Quickly get the right .NET Framework version to work with CoreAssemblies 9.0.2.x

Plugin development is a hassle if you don’t start of with getting the correct assemblies in place before you start writing your plugin code.

Best way is to get all of that from the NuGet Manager in VS. Preferably, we all pick the latest version from the NuGet Manager and pick Microsoft.CmSdk.CoreAssemblies. With 9.0.2.x version for v9 D365 environments, you might need to be careful with the .NET Framework version too. So, here’s a quick post about that.

Let’s say you pick Microsoft.CmSdk.CoreAssemblies

coreAssemblies

While installing, you get the below error
error

This is because your VS Project might not be on or might not have the correct .NET framework installed. If you go to Project properties, you can check that.

What version do you need?

Nuget.org will tell you about the version of .NET Framework required for that assembly.
correctVersion

Getting .NET 4.6.2

You can download among the different versions of Developer Packs available across your VS versions from the link below –

Link: https://dotnet.microsoft.com/download/visual-studio-sdks?utm_source=getdotnetsdk&utm_medium=referral

Once you have the correct version, 4.6.2 in this case, you can simply select that Developer Pack and download.

Alternatively, you can also click on Install other frameworks… to get to the link (note that 4.6.2 is not yet installed for me)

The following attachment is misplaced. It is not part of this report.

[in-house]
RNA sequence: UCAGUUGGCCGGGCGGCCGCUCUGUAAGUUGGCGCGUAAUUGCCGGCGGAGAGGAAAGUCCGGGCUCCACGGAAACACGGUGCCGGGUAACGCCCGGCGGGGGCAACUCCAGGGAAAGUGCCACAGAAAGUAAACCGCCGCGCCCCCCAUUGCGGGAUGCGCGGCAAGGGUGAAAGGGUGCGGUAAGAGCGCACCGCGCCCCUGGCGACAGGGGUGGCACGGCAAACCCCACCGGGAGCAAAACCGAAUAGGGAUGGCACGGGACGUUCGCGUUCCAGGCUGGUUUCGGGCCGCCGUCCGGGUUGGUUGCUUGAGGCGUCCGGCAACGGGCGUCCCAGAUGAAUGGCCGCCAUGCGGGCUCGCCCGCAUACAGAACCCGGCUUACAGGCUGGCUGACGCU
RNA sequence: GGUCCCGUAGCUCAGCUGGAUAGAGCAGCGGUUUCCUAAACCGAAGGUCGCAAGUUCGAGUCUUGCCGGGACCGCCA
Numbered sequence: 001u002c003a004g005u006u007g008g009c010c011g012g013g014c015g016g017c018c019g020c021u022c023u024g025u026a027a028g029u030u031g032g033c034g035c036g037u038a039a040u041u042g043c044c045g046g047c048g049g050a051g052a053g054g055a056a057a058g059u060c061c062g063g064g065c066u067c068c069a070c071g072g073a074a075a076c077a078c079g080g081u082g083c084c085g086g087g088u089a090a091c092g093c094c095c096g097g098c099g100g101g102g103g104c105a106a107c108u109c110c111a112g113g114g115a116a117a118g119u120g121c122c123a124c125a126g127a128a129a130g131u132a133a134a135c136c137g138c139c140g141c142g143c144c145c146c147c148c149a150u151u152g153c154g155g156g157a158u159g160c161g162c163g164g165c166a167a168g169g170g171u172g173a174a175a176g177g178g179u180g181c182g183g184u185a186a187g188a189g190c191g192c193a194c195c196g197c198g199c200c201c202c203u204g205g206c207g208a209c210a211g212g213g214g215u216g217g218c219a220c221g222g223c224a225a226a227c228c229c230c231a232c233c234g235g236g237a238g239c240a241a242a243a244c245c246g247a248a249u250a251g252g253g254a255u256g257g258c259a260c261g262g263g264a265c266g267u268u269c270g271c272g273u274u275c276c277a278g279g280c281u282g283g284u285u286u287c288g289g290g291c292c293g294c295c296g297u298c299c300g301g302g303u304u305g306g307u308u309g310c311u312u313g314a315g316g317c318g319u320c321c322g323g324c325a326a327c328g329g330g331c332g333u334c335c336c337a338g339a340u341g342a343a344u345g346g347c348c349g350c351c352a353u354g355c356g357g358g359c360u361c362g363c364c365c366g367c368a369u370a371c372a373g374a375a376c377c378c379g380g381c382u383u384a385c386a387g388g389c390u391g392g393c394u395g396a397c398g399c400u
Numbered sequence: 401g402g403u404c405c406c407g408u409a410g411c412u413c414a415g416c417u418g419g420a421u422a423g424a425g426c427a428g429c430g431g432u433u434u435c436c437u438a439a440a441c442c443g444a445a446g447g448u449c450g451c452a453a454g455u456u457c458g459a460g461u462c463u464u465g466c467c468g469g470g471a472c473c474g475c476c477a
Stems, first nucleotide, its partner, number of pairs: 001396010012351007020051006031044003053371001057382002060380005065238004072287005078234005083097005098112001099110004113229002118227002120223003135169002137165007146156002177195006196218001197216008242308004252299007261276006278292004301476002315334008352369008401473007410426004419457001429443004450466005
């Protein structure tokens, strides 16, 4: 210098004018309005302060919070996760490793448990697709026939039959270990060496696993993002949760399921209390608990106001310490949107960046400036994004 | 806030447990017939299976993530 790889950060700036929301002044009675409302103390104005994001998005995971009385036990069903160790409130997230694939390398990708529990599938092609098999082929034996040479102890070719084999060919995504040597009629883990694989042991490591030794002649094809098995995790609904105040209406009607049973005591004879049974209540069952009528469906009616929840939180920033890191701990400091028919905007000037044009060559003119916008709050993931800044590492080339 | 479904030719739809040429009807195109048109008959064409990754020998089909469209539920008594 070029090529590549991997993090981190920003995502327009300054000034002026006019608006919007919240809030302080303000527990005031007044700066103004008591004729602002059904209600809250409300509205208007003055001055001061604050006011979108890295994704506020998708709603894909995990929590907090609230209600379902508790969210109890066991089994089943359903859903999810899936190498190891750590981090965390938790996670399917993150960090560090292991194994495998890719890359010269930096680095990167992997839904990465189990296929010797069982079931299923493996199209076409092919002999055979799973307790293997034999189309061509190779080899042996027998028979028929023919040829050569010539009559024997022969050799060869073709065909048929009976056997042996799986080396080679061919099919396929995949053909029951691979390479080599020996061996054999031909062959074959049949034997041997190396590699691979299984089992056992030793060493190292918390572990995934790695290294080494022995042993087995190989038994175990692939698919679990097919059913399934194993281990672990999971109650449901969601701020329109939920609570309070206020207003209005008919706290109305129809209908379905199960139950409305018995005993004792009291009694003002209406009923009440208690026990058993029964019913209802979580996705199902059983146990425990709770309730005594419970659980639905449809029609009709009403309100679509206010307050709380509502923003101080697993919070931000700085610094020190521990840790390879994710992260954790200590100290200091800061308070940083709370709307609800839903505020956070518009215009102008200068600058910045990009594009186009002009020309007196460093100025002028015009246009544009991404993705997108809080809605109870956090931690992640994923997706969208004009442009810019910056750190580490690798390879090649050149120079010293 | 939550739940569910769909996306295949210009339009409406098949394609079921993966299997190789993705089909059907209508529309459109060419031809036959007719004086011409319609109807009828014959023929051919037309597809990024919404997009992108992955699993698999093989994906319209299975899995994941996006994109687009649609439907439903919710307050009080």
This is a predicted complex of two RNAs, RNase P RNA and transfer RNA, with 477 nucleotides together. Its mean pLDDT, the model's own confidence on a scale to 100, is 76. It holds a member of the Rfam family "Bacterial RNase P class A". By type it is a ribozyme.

installOtherFrameworks

Once you see the downloaded Setup in your browser as shown below, simply run it –
downloadedPack

It sets up like a typical Windows application. Once done, you can check your project properties and select the .NET Framework version you installed.
4.6.2NowInstalled

Re-install Assembly

And when you now try to re-install the assembly, it should be successful and you’ll get all the references you need in your plugin.
successfullyInstalled

Hope this will help! 🙂

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Delete Async Plugin Logs if plugin succeeds, save D365 storage space

Let’s see how we can efficiently manage D365 storage without bloating the storage with data that you might not need.

In my opinion, we don’t really need to know that the background process was successful or not, we typically care for what failed.

So, from an Asynchronous plugin standpoint, the logs in D365 is registered in the System Jobs and they create a ton of System Events if you are Importing data in D365 and your Async process is on the create of such records.

sysjobs

Check your Async plugin step

  1. Now, you can preserve this storage space by choosing to Delete the Async plugin logs.
  2. In the screenshot below, you can see an option to ‘Delete AsyncOperation is StatusCode = Successful
    deletelog

In this case, the System Jobs for the will not be created, thus, saving you valuable storage space if your plugin is run frequently.

Hope this helps.